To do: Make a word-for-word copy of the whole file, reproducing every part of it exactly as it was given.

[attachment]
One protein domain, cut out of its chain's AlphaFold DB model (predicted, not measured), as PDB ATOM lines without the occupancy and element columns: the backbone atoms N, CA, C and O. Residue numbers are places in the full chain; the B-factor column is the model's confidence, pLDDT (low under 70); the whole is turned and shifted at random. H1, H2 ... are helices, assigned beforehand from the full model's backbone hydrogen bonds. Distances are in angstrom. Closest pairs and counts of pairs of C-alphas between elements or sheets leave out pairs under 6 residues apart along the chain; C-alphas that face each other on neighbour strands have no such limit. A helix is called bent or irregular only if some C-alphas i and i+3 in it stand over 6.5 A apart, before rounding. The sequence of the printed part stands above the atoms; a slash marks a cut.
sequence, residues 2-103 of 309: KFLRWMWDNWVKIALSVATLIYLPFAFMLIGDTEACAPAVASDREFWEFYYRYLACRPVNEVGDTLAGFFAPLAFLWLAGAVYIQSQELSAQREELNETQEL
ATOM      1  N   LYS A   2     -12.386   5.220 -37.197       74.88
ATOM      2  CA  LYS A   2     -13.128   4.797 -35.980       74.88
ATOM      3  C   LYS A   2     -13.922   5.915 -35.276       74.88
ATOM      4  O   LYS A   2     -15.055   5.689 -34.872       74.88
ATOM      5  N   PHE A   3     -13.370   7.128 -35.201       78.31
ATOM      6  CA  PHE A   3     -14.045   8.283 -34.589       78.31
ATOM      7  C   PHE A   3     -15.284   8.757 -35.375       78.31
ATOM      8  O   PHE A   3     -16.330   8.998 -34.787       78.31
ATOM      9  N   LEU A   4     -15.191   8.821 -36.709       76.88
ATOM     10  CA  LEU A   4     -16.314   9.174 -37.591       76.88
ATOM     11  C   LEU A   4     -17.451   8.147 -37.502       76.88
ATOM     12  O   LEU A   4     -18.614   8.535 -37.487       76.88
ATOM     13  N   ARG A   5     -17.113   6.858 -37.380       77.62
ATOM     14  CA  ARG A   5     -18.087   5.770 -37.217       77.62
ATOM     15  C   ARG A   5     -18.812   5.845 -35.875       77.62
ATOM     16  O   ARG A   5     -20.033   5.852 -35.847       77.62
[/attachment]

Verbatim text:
One protein domain, cut out of its chain's AlphaFold DB model (predicted, not measured), as PDB ATOM lines without the occupancy and element columns: the backbone atoms N, CA, C and O. Residue numbers are places in the full chain; the B-factor column is the model's confidence, pLDDT (low under 70); the whole is turned and shifted at random. H1, H2 ... are helices, assigned beforehand from the full model's backbone hydrogen bonds. Distances are in angstrom. Closest pairs and counts of pairs of C-alphas between elements or sheets leave out pairs under 6 residues apart along the chain; C-alphas that face each other on neighbour strands have no such limit. A helix is called bent or irregular only if some C-alphas i and i+3 in it stand over 6.5 A apart, before rounding. The sequence of the printed part stands above the atoms; a slash marks a cut.
sequence, residues 2-103 of 309: KFLRWMWDNWVKIALSVATLIYLPFAFMLIGDTEACAPAVASDREFWEFYYRYLACRPVNEVGDTLAGFFAPLAFLWLAGAVYIQSQELSAQREELNETQEL
ATOM      1  N   LYS A   2     -12.386   5.220 -37.197       74.88
ATOM      2  CA  LYS A   2     -13.128   4.797 -35.980       74.88
ATOM      3  C   LYS A   2     -13.922   5.915 -35.276       74.88
ATOM      4  O   LYS A   2     -15.055   5.689 -34.872       74.88
ATOM      5  N   PHE A   3     -13.370   7.128 -35.201       78.31
ATOM      6  CA  PHE A   3     -14.045   8.283 -34.589       78.31
ATOM      7  C   PHE A   3     -15.284   8.757 -35.375       78.31
ATOM      8  O   PHE A   3     -16.330   8.998 -34.787       78.31
ATOM      9  N   LEU A   4     -15.191   8.821 -36.709       76.88
ATOM     10  CA  LEU A   4     -16.314   9.174 -37.591       76.88
ATOM     11  C   LEU A   4     -17.451   8.147 -37.502       76.88
ATOM     12  O   LEU A   4     -18.614   8.535 -37.487       76.88
ATOM     13  N   ARG A   5     -17.113   6.858 -37.380       77.62
ATOM     14  CA  ARG A   5     -18.087   5.770 -37.217       77.62
ATOM     15  C   ARG A   5     -18.812   5.845 -35.875       77.62
ATOM     16  O   ARG A   5     -20.033   5.852 -35.847       77.62